27 Comments

Bait and Switch Budget v.6.0

Once again Ms. Freeland set us up with lofty talk about keeping powder dry and worries about inflation and the resulting recession.

The bold and fine print of the budget shows us that lessons are not being learned and that the huge deficits and accumulated debt is going to be someone else’s mess to deal with.

The nagging undertow to all this largesse and tax credits is the roll of the dice nature of the green shift in the economy. Where did this Liberal Government acquire the bonafides to completely restructure the economy in its own image? It certainly isn’t from strong fiscal management or building investor confidence to diversify the economy.

There is huge risk to Canadians for this obsession with green technology and the sunk costs going forward that will be underwritten by taxpayers. We aren’t talking about the risk/reward ratio at all, and we should because this could end up badly.

Expand full comment

Totally agree, I wonder if ''obsession'' is a strong enough word. I still remember JT's reply when he was first elected on why he had a cabinet composed of 50 % females :'' because its 2015''. Catchy but empty.

The same reply could be used about this green tech obsession : ''because its 2023''. Team Trudeau's so called vision is use a catchy phrase and put off real decisions for at least three election cycles. Sad.

What is even sadder is that Skippy is a long way from being ready for prime time.

Expand full comment

The real tragedy is the refusal to see Canada’s role in providing other nations with clean energy solutions that can replace coal with natural gas. Removing our oil/gas from the marketplace as a moral statement is foolish when the needs will be met by other countries with dubious environmental and human rights records.

Nobody in their right mind leaves assets stranded that could help our dire fiscal situation. Whether the alternatives are better or worse, I’ve come to believe that they can’t be worse than what we have now.

Expand full comment

"...the new credit applies to “both new projects and the refurbishment of existing facilities.” And crucially, “Crown corporations and publicly owned utilities, corporations owned by Indigenous communities, and pension funds” would be eligible. Including provincial energy utilities."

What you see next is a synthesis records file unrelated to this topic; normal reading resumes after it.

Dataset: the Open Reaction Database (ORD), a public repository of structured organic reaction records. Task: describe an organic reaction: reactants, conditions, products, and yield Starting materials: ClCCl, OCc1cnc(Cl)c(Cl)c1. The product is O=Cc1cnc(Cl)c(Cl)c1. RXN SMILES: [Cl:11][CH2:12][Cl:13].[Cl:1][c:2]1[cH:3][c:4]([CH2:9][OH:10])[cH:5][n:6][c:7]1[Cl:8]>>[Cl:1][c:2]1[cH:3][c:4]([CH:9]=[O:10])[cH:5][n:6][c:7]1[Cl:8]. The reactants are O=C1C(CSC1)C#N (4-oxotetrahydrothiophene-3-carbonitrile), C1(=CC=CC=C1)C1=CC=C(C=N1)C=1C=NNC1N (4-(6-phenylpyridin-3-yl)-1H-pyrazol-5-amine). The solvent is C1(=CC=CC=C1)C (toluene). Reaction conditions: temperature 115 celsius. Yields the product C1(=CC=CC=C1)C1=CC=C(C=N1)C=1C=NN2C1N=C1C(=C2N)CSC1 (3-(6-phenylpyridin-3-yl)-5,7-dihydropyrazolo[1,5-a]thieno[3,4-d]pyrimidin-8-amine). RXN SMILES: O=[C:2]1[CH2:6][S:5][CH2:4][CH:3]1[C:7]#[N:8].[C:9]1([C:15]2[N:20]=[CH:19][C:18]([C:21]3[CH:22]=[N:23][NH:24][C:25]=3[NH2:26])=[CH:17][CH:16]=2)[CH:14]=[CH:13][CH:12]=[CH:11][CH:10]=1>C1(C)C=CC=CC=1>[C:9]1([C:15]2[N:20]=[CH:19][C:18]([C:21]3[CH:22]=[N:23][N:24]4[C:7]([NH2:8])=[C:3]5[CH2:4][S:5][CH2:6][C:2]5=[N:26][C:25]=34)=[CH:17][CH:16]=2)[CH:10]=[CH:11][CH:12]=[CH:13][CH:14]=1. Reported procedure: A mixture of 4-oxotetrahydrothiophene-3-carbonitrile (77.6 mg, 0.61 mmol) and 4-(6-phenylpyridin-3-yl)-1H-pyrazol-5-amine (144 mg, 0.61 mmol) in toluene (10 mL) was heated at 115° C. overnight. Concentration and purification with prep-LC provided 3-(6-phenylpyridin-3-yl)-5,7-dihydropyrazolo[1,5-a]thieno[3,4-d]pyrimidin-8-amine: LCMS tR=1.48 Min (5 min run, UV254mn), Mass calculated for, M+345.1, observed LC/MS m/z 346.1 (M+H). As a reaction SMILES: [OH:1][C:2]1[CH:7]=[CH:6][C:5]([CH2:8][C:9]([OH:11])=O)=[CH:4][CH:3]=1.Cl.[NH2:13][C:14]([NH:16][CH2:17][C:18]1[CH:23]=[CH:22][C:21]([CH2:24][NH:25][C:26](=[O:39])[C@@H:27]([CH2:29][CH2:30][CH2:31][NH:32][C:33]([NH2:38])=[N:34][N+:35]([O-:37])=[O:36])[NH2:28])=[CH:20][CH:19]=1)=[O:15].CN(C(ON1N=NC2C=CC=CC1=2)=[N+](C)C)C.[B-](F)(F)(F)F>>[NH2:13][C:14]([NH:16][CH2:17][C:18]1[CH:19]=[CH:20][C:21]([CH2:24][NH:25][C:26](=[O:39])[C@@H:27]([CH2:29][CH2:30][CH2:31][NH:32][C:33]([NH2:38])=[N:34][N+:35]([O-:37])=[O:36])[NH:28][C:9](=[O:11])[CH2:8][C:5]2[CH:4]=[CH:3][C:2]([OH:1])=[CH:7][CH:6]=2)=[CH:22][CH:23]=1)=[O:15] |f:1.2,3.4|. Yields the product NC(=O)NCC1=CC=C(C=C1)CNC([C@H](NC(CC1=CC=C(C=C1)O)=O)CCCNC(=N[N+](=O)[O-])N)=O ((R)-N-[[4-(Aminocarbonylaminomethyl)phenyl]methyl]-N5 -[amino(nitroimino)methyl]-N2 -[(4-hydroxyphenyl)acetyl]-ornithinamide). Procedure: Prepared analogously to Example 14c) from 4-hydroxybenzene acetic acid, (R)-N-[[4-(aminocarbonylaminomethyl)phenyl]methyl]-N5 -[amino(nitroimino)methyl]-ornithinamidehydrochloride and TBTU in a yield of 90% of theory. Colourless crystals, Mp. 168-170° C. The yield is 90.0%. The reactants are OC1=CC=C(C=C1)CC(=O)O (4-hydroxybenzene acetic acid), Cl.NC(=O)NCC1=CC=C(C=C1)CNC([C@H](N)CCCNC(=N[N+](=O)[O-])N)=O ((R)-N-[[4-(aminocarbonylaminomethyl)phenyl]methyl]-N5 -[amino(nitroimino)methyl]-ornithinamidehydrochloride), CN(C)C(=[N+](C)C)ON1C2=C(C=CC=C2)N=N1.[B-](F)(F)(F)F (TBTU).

Cynical? Moi? The only province where all its electrical power is generated by comps without an extension cord plugged into His Majesty's treasury? Alberta of course. Will Atco, TransAlta et al qualify? Oops. We forgot about those knuckle draggers out there.

Expand full comment

Looks like at budget for Jagmeet!

Expand full comment

Most Canadians probably don’t spend much time thinking about those without access to dental care but this is a win that goes way beyond Jagmeet.

Universal pharmacare should be next.

Expand full comment

Paul. Here’s my point. The only province where all its electrical power is generated by private or publicly traded for-profit companies—without being plugged into His Majesty's treasury? Alberta of course. Will Atco, TransAlta et al qualify? The verbiage says the for-profit generators are excluded. Therefore AB is excluded from these credits.

Nothing on Moses’ tablets saying that Canadians need to rely on the Crown to generate electricity.

Expand full comment

Freeland hails the arrival of ‘the most significant economic transformation since the Industrial Revolution’. And, as was the case then, indigenous Canadians are left out. Only token amounts for ‘talks’.

Their former allies in the anti-oilsands campaigns - civil society, environmental and climate leaders - cheer the Budget nonetheless.

Having more recently familiarized themselves with the inconveniences of consumer price shock meeting the ‘price signal’ call to action under the National Climate Change Plan (welcome to reality), they made the case for ‘electric federalism’. A federalism curiously absent any substantive role for indigenous Canadians. Friends like that...